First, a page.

4. Mike,

    I couldn’t agree more about the importance of the seperation of church and state. But like you, it is the “how” that raises the real issue. I think that you are right about many politicians and their egos disguised as love of God. I don’t know if you believe this or not, but Mormonism teaches the imporatnce of tolerance for individuals of all beliefs or non-belief systems. The former leader of the Church, President Gordon Hinckley, gave numerous sermons on this point. I think that that principle should absolutely translate to government. Mandatory belief systems should not be imposed on people by government. But even when you articulate the most stringent seperation of church and state policies, individuals elected to administer those roles inevitably bring with them inheret bias. Individual perception of the world and how it should normatively exist is inevitably predicated on a person’s religious views or even areligious views. It all colors an official’s course of action. I don’t know how you will ever succeed in seperating a political view of the world from religious overtones. It will be difficult in a place like Utah where 90% of the legislature that would pass the “contravening laws” would be acting against interest, especially when their constituents do not want them to vote in the opposite manner. Any ideas as to how this would be done would inevitably be contraversial. It’s hard to seperate chuch and state completely when an entire system of government and law is founded on Judeo-Christian principles. What do you think?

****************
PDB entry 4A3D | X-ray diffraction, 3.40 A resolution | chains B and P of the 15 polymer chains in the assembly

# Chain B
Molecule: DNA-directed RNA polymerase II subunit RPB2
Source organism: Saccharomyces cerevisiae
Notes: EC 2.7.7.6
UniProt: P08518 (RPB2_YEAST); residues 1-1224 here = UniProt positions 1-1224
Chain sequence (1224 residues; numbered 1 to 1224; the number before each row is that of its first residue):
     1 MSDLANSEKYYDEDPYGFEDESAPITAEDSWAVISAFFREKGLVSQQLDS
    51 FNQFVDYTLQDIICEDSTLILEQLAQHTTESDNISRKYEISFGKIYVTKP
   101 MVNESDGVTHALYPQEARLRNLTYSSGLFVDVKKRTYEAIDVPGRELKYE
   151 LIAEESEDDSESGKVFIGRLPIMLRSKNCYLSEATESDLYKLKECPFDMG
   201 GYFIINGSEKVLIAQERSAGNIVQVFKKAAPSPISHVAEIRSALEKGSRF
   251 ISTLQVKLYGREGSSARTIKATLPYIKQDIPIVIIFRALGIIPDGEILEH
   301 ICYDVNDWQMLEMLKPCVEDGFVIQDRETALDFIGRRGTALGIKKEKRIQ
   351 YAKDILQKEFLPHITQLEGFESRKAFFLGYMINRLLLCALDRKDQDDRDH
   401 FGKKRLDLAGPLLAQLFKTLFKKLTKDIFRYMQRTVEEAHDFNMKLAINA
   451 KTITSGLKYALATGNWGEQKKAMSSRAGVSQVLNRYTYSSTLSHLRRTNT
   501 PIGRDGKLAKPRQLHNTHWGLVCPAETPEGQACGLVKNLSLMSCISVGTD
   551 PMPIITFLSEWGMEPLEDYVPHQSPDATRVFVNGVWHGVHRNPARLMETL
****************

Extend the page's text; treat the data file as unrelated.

5. Nate,
    I’ve read your recent posts and I compliment you on your honesty and thoughtfulness. I would not attack LDS beliefs per se because I believe that each human should have the right to develop their own faith, or lack of same, without interference by governments and/or people who want to control others beliefs. The problem with all organized religion is that rarely are those who rise to power worthy of the belief. They are for the most part religious politicians and are motivated more by ego than a love of God. As a law student I would think that you would well understand why church and state must remain separate. In the case of LDS the intertwining of church and state government is much too intricate. How this could be separated is indeed a conundrum.

    I would hope that the experience of the Catholic Church in today’s Europe would begin to be mirrored by the LDS in Utah. While countries like Spain and Italy are overwhelmingly Catholic, many of their laws are in contravention to church teachings. To me this is how it should be world wide. While I respect the religious beliefs, or lack of same, of all humans adherence to those beliefs should remain a matter of individual conscience and not government fiat.